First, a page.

The Youth Movement, Counterculture, and Anti-War Protests

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Why Did The Hippie Movement Start

Hippies - why did the movement start?

Im writing a paper on the hippie movement, I'm analyzing what reason there were for the movement to start.

Any useful inputs would be appreciated :)

Thanks

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William Delaney eNotes educator | Certified Educator

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The hippie movement coincided with the escalation of the Cold War. Many young people had a fatalistic attitude about the future. And it was strictly a young people's movement. They expected a nuclear holocaust that would destroy civilization, if it didn't in fact annihilate all life on the planet. The Americans and the Soviets were stockpiling atomic weapons in what seemed like a suicidal arms race. And then the Chinese Communists developed their own atomic weapons. It seemed only logical that these missiles and bombs would eventually be used. There had never been a time when nations engaged in arms buildups and mobilization and then didn't go to war. Many people were building bomb shelters in their backyards. Many were fleeing from the cities to the suburbs, hoping to put at least a little distance between themselves and the prime targets. Everybody knew that Vietnam was just one theater of the Cold War. The Communists could start such wars all over the world because there was so much poverty and Communism promised a solution. The hippies were opposed to the state of eternal war that seemed to be threatening the world. They wanted to opt out of the madness that seemed to be gripping humanity. They were not in sympathy with the Communists, but they were not in sympathy with their own government either. They believed that something positive could be done if their leaders really wanted to. Eventually the young people forced the American government to get out of Vietnam, where it had no business being in the first place. The so-called "Domino Effect" did not occur. The world is far from being stabilized yet, and there are still plenty of atomic missiles in good working condition, many of them in new locations such as North Vietnam, Israel, and Pakistan.

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Jason Lulos eNotes educator | Certified Educator

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I agree with most of what has been said in the posts above, particularly that the hippie movement was part of a "perfect storm" of desire for social and political reform following the end of WWII and the materialistic 1950s. One of the things that led to the movement was the fact that the 50s seemed like a prosperous time and yet racism was still rampant, making it hypocritical to say this was a "good time" in American history. I think, out of that complacency, a frustration emerged from a growing dissatisfaction with sluggish social progress even in the wake of increasing technological process. So, some people in America were benefiting during the decades running up to the hippie movement, but many weren't. This is a recipe for a social movement/revolution.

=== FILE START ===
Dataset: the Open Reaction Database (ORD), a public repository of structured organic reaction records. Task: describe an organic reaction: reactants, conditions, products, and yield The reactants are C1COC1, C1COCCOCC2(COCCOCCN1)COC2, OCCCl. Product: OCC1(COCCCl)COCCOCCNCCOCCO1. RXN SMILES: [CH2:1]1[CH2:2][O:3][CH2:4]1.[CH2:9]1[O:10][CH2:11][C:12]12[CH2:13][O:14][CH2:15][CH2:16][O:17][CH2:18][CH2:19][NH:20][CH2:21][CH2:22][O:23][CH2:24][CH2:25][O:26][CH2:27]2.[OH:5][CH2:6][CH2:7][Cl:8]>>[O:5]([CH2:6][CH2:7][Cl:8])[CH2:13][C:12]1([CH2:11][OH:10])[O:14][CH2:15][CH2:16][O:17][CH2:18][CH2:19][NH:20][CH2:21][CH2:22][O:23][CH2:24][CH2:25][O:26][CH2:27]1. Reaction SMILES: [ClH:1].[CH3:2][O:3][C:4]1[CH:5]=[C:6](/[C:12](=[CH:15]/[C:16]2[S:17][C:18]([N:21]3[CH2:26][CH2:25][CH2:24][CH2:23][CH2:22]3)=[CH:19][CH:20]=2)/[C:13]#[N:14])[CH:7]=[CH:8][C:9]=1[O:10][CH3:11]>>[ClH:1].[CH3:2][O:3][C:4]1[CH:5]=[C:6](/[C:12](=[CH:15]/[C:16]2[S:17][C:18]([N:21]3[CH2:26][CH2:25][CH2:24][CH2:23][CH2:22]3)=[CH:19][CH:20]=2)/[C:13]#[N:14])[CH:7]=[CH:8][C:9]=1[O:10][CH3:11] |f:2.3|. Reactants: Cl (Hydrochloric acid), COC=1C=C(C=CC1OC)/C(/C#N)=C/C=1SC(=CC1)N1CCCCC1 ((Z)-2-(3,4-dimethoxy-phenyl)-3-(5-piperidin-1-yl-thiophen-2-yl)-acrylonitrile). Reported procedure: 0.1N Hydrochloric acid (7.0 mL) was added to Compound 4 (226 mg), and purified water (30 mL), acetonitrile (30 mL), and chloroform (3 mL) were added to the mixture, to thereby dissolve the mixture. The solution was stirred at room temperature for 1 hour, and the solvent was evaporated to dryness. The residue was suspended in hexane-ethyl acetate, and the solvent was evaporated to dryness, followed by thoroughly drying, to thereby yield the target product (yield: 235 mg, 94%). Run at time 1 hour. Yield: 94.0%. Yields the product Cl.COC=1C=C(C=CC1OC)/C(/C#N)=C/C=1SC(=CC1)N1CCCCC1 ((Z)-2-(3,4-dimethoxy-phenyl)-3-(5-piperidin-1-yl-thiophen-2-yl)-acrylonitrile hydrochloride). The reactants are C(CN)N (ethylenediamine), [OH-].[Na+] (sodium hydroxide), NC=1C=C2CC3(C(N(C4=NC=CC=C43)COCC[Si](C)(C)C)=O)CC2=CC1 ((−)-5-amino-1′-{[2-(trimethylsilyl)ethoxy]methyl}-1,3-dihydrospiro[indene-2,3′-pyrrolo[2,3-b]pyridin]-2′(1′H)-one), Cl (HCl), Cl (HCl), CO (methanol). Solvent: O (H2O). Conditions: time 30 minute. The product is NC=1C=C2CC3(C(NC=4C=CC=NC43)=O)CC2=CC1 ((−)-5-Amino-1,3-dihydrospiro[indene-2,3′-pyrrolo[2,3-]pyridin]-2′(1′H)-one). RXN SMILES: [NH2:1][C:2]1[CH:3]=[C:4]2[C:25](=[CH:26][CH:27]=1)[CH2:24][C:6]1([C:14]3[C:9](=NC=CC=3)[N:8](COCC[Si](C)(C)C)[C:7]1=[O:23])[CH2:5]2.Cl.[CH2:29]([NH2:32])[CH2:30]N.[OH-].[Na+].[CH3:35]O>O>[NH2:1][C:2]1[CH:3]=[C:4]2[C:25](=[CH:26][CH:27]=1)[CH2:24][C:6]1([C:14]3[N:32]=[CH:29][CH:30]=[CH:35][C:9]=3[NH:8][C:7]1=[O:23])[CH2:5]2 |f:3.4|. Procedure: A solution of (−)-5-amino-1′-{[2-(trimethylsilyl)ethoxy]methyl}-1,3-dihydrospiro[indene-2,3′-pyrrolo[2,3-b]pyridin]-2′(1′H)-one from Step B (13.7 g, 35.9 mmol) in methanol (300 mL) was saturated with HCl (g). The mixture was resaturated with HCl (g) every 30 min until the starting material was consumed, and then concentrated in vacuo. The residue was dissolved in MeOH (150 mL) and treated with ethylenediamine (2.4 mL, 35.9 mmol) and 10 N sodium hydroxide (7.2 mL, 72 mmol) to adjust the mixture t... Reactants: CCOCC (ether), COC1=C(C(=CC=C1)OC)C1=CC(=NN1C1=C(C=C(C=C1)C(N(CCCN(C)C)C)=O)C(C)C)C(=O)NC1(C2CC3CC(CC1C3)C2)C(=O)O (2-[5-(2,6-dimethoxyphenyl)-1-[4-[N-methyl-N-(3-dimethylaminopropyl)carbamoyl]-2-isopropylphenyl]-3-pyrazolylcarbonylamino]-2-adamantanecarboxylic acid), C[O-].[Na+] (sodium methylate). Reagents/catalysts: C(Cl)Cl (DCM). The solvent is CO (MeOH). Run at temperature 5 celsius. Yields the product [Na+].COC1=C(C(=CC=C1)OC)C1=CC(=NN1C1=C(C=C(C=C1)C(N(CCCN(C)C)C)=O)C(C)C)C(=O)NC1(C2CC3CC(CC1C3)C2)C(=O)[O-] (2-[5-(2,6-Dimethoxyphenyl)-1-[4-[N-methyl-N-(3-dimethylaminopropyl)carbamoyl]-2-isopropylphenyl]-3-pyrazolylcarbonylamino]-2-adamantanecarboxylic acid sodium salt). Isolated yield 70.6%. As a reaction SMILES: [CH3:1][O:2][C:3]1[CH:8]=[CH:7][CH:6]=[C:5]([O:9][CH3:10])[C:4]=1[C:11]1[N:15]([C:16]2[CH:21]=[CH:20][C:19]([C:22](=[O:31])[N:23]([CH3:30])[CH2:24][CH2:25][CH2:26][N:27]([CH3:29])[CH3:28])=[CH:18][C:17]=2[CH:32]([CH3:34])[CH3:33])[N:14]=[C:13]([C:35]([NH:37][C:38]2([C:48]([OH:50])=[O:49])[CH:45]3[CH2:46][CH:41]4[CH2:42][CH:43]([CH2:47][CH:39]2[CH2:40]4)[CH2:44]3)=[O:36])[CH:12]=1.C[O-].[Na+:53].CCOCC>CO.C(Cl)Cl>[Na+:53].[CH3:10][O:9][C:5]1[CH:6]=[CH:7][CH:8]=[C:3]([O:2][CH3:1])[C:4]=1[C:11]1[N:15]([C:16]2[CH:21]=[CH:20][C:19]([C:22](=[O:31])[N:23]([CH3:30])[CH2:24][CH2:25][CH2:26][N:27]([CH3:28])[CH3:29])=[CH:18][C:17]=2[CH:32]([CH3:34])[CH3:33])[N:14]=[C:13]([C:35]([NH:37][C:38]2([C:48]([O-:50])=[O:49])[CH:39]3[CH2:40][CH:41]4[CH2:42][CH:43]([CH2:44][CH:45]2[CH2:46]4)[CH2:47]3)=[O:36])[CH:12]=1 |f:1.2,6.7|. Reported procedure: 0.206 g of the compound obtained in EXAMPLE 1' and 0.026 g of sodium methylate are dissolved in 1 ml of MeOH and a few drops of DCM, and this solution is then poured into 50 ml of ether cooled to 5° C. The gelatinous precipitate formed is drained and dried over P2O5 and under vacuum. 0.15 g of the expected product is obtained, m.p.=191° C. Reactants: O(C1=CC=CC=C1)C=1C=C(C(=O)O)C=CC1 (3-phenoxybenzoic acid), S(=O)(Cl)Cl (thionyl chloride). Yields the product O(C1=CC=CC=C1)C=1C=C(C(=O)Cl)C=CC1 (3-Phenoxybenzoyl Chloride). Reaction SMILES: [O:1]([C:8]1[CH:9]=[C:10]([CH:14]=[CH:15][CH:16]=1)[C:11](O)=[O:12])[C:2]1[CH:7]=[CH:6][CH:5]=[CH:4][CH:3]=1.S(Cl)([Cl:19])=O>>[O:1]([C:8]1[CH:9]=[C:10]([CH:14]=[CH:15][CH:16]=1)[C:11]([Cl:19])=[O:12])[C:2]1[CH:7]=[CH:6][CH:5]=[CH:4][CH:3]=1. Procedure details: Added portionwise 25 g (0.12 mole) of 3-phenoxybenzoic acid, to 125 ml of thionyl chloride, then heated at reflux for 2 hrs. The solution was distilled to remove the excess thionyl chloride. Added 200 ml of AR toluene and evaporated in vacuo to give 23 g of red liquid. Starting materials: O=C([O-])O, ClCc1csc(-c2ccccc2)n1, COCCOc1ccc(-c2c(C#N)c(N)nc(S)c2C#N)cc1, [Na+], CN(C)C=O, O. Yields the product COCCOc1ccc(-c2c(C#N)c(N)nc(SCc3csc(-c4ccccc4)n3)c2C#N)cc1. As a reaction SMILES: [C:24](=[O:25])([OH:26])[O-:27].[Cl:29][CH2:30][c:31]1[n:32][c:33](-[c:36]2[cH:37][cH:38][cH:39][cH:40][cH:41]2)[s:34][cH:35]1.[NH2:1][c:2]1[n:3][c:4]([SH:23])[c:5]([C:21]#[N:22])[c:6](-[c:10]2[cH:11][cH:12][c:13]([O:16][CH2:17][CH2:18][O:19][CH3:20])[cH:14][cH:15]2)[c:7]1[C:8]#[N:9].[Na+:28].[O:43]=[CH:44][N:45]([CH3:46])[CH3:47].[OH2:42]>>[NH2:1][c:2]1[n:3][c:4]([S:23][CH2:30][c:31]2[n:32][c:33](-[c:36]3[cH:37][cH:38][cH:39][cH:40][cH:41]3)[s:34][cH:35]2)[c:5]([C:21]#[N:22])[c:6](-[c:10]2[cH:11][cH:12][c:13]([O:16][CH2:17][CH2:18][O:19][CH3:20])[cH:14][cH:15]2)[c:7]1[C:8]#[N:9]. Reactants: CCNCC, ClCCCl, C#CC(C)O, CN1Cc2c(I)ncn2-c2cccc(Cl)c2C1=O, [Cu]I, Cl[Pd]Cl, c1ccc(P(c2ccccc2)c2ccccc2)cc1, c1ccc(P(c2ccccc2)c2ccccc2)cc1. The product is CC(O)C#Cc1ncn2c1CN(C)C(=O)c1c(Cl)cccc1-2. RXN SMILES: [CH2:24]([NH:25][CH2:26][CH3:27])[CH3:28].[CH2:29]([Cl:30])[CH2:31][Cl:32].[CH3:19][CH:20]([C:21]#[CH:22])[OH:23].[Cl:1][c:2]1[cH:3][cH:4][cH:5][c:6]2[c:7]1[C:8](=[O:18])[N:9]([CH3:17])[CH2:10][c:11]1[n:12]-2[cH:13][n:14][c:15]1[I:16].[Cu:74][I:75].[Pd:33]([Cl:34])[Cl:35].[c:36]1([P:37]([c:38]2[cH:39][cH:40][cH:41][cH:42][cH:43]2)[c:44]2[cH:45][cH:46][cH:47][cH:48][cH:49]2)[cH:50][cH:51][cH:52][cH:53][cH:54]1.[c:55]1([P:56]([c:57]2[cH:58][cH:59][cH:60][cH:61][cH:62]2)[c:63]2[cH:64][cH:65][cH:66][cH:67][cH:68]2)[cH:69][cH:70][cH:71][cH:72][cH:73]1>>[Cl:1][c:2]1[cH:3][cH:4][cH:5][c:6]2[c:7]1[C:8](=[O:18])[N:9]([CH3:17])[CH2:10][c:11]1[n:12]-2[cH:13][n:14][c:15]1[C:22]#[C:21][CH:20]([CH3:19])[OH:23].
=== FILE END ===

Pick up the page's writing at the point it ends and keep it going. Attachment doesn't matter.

I would only add that the anti-war movement was incredibly significant, as it has already been said. Remember that there was a draft, a mandatory enlistment to fight in the war. The hippie movement raged against this idea of the government forcing young people to fight in a war they felt was totally unjustified. So, the movement was against the war which was American imperialism abroad, but also domestically (McCarthyism occurring in the 1950s). 

The hippie movement gets a bad rap sometimes because, to some, it was an escape, a happy-go-lucky lifestyle. It was that for some, but many hippies were aligned with groups like the Black Panthers and the SDS (Students for a Democratic Society), militant groups who were very serious about instigating social reforms. 

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mwestwood eNotes educator | Certified Educator

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For many young people, joining the hippies was simply easier than working, being responsible and chaste--it was fun. They could smoke marijuana everyday and walk around the college campus as they dodged the draft into the Vietnam War wearing their blue glasses while mimicking the revolting group, spouting phrases, listening to Jim Morrison and the Doors  or other "head" songs ad nauseum, etc. Indeed, there were many "hippies" who fit this profile and really did not have the ideology of the true Hippies. 

The 1960s was a period in which more young people attended college than ever before. With closet Communist professors in the universities, these students were...

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